Swan Dike Pot: The Surface Perspective
Saturday April 22nd 2017
Members present: Joseph Smith, Joshua Young, Martin Albacete, Peter Newbery
Here, I felt a weird calmness. All the rushing from earlier was no longer required. Rescue was needed, and would be called. The situation was what it was and I accepted that, and realised that there was little more I could do. Myself and Martin made our way out at a steady pace. Martin had some difficulty on the entrance climbs, so I let him know he could rest as much as he needed and take is time, and then abandoned him. I reached the car just as the last light was fading away, and there was complete calm on the hillside, as the stars came out and the last birds were singing. There was zero phone signal, so all I could do was wait for someone to drive by. I distinctly remember the complete calm on the mountain, knowing that this was the calm before the storm, and we were all in for a very long night.
At about 21:40, a CRO member drove up and asked if we were all ok, and I explained the situation and that we did need help. He radioed the details down to UWFRA, and everything was set in motion. “Reminds me of a similar rescue in King pot!” he said. “A German girl I think it was.” I didn’t say anything. In the meantime, Martin managed to drag himself out of the entrance to collapse with some chocolate by the car. We both got changed and sat in the car, waiting and thinking. Just over an hour later, the first vehicles began to arrive. I left Martin in the now warm car, and went up to see what I could do to help. The main thing they needed was information, so I sat myself in the control van and answered all their questions. I explained the exact situation many times over to many different people, and took the first group down to the entrance and advised them where to go. There was an impressive number of volunteers that showed up. I was very impressed with how coordinated and organised everything was, even though there were vehicles and people from both UWFRA and CRO working together, as the cave is very close to the border between the two areas. It’s clear that all the training the volunteers go through really pays off to make actual events run so smoothly. Various groups went down one after another, with miscellaneous communications, drills, and all sorts of equipment that might be useful. More people just kept turning up, as more requests for different equipment came up and more people went down. I later found out that 44 people were involved in the rescue.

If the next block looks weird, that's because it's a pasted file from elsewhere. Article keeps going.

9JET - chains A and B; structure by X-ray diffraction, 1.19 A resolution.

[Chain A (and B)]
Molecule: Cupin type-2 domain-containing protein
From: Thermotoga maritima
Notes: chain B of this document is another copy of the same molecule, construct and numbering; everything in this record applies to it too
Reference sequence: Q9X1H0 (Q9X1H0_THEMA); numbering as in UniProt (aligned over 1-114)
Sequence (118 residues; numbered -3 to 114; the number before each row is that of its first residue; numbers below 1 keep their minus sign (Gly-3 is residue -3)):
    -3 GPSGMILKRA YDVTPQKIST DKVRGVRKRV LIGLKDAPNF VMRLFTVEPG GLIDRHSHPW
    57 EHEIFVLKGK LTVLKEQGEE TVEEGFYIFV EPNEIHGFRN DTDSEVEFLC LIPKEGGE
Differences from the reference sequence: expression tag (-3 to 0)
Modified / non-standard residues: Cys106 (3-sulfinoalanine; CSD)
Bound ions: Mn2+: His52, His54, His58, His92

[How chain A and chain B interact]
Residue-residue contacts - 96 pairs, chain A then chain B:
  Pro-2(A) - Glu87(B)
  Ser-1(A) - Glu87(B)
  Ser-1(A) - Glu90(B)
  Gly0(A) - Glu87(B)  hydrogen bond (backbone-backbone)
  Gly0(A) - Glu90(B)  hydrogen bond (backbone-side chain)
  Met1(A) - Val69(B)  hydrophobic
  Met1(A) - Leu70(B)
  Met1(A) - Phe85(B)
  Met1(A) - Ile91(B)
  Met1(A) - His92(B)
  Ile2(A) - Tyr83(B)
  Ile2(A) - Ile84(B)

We received an offer of a lift down to Clapham at about 1am, as they had left another trailer there with more gear. However, as we were getting things together, Peter finally surfaced. He quickly changed and drove us, very slowly and carefully, down to the CRO depot. Here, we had some tea, warmed up, and began waiting. The night was interspersed with really bad tv, trying (and failing) to get some sleep, and occasionally receiving updates on the rescue effort up the hill. We received news that Joe was finally through the Trick at 04:50, and he joined us as 06:40, exhausted but in a pretty good mood, considering his ordeal.
During that long night of waiting, we did a lot of thinking about where we went wrong, and how this situation could have been prevented. A more thorough analysis can be found in Joe’s report, but what I took away from it is this. The important lesson is to never let personal pride take precedence over safety and common sense. When caving, hyper-optimism is not necessarily a good thing. Never be afraid to turn around, if that is what the situation calls for.